This soup recipe comes from Florence Fabricant and will use up quite a bit of radish. Serve it hot, or chill it and serve it cold.
In place of the green chili it calls for, you can also a Scotch bonnet pepper, but DON’T CUT IT UP. Just simmer the whole pepper in the soup when you add the shrimp, and then remove it before serving. You just want a bit of the heat, not the whole scorching thing.
I’m back again from another quick trip to the beach with a few pounds of fresh Georgia shrimp. And with ears and ears of corn in my box, how can I resist this quick salad? Sorry I don’t remember the origins of this recipe.
In my CSA box was a little bundle of three medium size daikon radishes with greens. I think raw daikon radishes are an acquired taste. I love “regular” radishes, but the daikon has a bitterness to the heat that makes it not something I enjoy eating raw in a salad.
So to use my three pretty daikons today, I’ll be making these vegetables. Even if you don’t want to do the whole recipe, try the pickled vegetables part. It’s a fairly traditional take on Vietnamese pickled vegetables which are served on banh mi sandwiches and a great way to temper those daikons. You could do it with all daikon, but the carrots add color and the cucumber makes a nice change of texture. Try chicken, tofu or other shrimp instead of the salmon if you like.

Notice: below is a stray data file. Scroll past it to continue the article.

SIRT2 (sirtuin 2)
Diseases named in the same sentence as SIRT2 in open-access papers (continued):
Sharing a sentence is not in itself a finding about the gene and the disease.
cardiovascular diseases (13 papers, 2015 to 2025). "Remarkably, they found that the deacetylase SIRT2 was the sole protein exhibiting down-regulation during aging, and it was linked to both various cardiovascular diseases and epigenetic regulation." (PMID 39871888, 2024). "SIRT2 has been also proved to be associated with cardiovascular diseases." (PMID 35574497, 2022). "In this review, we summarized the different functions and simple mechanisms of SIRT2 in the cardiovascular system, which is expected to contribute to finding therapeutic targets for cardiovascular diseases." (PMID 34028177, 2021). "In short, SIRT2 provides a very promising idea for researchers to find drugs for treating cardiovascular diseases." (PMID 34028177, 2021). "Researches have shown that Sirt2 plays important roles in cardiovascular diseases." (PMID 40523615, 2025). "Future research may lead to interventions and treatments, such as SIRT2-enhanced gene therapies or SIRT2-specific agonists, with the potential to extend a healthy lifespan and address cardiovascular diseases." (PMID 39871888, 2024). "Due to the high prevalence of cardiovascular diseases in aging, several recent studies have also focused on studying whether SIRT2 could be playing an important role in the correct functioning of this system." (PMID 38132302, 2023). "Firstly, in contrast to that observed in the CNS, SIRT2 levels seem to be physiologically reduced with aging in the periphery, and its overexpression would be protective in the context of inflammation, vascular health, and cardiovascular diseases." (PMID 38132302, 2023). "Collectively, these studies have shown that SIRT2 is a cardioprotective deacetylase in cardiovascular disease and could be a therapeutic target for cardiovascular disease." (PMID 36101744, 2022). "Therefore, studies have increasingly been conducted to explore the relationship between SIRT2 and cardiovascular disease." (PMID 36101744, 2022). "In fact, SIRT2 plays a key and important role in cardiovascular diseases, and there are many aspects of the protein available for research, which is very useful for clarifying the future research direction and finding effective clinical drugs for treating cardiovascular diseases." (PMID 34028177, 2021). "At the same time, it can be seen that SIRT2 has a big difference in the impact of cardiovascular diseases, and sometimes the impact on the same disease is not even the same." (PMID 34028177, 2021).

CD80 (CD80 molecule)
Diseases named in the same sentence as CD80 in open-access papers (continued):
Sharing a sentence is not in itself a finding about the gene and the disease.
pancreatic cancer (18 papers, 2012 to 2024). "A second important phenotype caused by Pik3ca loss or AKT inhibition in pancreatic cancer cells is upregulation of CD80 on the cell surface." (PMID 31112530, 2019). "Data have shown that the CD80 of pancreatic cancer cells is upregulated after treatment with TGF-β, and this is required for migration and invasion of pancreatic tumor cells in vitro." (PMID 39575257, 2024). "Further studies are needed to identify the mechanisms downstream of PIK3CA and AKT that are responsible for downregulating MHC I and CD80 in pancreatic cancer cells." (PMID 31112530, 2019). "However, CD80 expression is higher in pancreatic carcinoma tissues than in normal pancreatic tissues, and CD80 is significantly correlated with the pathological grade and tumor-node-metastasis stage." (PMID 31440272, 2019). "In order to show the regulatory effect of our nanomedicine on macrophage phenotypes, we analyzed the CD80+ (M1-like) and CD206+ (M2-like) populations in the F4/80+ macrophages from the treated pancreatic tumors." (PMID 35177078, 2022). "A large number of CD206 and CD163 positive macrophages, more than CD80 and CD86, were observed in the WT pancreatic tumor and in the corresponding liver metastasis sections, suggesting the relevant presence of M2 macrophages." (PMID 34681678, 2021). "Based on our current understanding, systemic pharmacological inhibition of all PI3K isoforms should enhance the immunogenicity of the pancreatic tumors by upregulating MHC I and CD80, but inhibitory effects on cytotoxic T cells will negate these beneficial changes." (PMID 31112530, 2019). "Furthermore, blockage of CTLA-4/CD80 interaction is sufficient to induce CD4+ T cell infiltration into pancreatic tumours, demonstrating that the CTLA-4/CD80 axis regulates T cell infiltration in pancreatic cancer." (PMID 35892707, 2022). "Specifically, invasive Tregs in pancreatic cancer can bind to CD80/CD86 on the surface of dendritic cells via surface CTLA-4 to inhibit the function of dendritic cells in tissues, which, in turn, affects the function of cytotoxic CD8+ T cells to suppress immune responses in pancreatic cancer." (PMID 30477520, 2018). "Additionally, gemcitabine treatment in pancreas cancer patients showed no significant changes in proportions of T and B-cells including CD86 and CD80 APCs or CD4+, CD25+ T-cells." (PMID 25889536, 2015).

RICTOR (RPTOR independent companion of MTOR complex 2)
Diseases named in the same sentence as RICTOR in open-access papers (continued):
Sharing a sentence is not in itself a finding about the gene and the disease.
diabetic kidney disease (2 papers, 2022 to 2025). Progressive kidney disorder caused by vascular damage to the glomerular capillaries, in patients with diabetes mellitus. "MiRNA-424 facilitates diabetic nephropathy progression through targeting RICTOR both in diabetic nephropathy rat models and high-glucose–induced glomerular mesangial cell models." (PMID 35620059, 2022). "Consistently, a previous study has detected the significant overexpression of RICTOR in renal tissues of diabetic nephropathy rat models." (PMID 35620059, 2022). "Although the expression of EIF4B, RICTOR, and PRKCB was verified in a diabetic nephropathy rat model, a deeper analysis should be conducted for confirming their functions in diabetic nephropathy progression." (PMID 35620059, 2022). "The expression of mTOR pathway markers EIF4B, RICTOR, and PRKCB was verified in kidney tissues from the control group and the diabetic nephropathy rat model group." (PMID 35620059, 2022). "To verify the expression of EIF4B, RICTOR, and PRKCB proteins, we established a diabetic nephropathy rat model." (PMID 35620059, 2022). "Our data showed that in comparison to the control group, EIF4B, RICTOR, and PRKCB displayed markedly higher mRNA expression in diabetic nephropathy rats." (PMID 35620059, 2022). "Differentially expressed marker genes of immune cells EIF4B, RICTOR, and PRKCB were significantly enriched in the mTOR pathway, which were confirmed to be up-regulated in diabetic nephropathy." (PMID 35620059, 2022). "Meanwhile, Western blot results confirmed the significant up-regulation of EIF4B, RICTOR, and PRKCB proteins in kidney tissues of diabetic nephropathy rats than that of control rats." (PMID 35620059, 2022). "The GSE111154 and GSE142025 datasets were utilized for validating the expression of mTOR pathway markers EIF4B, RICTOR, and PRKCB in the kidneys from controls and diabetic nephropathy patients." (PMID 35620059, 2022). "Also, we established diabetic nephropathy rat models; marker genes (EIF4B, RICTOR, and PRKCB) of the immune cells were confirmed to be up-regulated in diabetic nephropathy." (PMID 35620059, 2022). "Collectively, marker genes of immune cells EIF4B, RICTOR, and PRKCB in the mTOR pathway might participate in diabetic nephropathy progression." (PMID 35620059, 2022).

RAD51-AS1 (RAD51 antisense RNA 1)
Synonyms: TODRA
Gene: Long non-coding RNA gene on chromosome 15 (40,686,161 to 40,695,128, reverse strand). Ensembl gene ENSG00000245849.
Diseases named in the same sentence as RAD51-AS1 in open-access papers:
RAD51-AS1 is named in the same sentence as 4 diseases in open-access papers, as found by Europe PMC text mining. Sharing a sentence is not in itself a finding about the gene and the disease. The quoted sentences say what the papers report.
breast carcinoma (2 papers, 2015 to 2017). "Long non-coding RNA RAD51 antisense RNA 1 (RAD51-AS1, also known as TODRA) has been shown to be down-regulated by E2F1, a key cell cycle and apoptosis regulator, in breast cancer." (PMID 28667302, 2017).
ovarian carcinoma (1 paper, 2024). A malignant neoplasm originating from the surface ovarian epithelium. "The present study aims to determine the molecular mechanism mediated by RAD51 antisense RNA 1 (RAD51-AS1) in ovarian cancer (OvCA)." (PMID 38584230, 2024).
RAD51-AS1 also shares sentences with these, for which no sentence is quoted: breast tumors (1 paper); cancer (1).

This recipe is adapted from one in “A Change of Appetite” by Diana Henry.
Shrimp and grits is the most requested dish I get for the AJC’s “From the menu of” column. This recipe was printed in Southern Living. I just happen to have a few ears of fresh corn in my vegetable bin – but maybe you have some you froze from the bounty this summer?
Let me share the simplest, best way to fix cornmeal polenta, courtesy of Scott Simon chef at Local Republic in Lawrenceville. He uses cooked cornmeal as a substitute for grits in what is otherwise a pretty traditional shrimp and grits recipe. I’ve used this idea now a half dozen times as a bed for fresh fish (while at the beach), sautéed vegetables, you name it. Love it.
After you try this, if you like the texture of the cooked cornmeal, remember the proportion of 4 cups liquid to 1 1/4 cups cornmeal. And of course, if you want yours thicker or thinner, just adjust the amount of liquid. Now you can make this any time you need a quick carb. Really – a side dish in 3 minutes? What’s not to love?